|Publication number||US7350662 B2|
|Application number||US 11/172,860|
|Publication date||Apr 1, 2008|
|Filing date||Jul 5, 2005|
|Priority date||Jul 15, 2004|
|Also published as||US7762416, US20060011625, US20080099477|
|Publication number||11172860, 172860, US 7350662 B2, US 7350662B2, US-B2-7350662, US7350662 B2, US7350662B2|
|Inventors||W. Craig Arnold|
|Original Assignee||Gatewood Products, Llc|
|Export Citation||BiBTeX, EndNote, RefMan|
|Patent Citations (17), Non-Patent Citations (1), Referenced by (3), Classifications (29), Legal Events (4)|
|External Links: USPTO, USPTO Assignment, Espacenet|
This application is an application filed under 35 U.S.C. § 111(a) claiming benefit pursuant to 35 U.S.C. § 119(e)(1) of the filing date of the Provisional Application 60/588,046 filed on Jul. 15, 2004 pursuant to 35 U.S.C. § 111(b), the entire contents of which are incorporated herein by reference.
An apparatus consistent with the present invention relates generally to a shipping crate. More particularly, an apparatus consistent with the present invention relates to a shipping crate for transporting objects such as, for example, an all-terrain vehicle (ATV) or personal water craft (PWC). A shipping crate in accordance with the present invention is constructed with a sturdy frame such that the contents of the container are protected from external damage while the crate and its contents are being shipped from one location to another, for example, via a tractor trailer, a railcar or a boat.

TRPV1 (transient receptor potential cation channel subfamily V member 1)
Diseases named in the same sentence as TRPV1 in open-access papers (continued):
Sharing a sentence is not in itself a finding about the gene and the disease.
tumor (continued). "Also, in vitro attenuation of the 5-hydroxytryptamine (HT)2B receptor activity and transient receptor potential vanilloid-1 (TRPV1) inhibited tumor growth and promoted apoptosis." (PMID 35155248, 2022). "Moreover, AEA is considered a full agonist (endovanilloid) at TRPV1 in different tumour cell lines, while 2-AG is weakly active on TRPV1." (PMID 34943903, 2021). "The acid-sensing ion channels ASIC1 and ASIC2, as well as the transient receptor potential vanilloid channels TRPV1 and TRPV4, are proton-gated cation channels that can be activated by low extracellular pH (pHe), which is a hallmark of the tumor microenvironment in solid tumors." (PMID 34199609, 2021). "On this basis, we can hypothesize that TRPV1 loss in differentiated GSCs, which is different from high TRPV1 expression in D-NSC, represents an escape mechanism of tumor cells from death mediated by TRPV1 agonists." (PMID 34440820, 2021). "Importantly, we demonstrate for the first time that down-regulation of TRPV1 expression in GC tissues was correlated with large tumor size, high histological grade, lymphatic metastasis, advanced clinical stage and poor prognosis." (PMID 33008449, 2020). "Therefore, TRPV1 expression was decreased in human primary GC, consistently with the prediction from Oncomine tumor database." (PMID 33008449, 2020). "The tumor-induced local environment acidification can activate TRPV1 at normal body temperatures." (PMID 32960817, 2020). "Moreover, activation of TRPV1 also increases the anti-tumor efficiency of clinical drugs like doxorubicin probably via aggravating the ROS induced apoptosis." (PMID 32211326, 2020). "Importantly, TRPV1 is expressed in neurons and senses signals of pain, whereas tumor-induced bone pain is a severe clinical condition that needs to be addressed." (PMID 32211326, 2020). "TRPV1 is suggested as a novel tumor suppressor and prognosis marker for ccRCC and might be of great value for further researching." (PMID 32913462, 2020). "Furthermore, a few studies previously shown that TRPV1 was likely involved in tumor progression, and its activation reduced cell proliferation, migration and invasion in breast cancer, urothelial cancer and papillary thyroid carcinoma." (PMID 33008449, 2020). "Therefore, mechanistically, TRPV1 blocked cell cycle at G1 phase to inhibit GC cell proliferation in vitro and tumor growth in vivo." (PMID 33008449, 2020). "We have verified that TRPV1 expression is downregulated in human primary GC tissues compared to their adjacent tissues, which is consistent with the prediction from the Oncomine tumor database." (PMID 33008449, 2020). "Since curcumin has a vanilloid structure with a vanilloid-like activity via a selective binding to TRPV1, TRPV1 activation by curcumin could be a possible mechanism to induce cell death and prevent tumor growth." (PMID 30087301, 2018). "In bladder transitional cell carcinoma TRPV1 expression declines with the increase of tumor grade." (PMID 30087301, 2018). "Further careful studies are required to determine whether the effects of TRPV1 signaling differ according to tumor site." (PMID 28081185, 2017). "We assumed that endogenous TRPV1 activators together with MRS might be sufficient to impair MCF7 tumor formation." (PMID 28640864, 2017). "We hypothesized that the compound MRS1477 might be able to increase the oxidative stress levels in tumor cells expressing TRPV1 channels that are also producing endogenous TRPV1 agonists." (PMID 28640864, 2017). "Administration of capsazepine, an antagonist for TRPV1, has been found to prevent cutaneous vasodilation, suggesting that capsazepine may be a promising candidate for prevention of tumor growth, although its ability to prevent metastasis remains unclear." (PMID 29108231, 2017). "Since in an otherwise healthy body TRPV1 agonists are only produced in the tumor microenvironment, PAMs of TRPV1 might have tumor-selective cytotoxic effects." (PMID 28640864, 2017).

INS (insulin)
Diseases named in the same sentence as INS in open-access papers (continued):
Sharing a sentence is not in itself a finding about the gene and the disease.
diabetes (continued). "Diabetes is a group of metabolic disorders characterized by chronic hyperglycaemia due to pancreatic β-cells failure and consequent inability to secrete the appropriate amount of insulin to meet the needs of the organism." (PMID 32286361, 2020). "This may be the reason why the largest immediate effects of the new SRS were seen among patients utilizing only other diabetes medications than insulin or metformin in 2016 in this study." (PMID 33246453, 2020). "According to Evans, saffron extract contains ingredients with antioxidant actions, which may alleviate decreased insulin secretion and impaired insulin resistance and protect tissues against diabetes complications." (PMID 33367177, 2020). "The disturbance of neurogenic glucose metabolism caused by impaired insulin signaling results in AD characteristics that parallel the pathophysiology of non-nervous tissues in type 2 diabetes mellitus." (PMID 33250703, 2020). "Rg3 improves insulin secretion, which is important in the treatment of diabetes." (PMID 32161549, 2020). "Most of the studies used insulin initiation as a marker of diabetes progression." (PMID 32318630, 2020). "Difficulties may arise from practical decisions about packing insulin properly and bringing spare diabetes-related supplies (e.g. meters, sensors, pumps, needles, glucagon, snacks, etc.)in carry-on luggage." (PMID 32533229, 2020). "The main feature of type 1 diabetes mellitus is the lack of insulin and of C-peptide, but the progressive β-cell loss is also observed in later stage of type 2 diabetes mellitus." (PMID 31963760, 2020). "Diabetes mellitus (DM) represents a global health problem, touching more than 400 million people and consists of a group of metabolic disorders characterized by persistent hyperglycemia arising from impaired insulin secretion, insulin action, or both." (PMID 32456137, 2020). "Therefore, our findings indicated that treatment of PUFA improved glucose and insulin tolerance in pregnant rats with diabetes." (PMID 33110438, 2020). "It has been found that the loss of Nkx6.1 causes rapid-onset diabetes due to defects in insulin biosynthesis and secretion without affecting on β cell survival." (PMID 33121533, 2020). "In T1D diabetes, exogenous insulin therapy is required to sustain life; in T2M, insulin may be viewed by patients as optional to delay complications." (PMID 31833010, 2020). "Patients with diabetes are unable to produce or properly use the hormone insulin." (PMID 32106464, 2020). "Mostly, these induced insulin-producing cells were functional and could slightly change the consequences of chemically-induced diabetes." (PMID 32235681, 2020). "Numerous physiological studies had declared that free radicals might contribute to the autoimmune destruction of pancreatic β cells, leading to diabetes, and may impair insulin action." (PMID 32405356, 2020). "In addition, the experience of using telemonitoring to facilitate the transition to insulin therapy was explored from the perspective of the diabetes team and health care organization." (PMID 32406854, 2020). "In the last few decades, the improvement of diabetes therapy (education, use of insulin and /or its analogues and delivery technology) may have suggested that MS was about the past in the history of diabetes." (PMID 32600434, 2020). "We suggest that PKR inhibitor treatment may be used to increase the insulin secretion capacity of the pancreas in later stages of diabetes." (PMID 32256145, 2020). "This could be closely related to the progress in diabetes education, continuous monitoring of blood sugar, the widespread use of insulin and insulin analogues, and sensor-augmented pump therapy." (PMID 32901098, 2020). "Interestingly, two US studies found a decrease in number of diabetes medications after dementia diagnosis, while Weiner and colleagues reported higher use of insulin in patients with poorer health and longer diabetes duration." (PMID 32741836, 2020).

Often, upon reaching their appointed destination and being unpacked, shipping crates for vehicles such as ATVs and PWCs are disposed of by the vehicle dealer or transporter. A shipping crate in accordance with the present inventive design, however, is substantially 100% recyclable.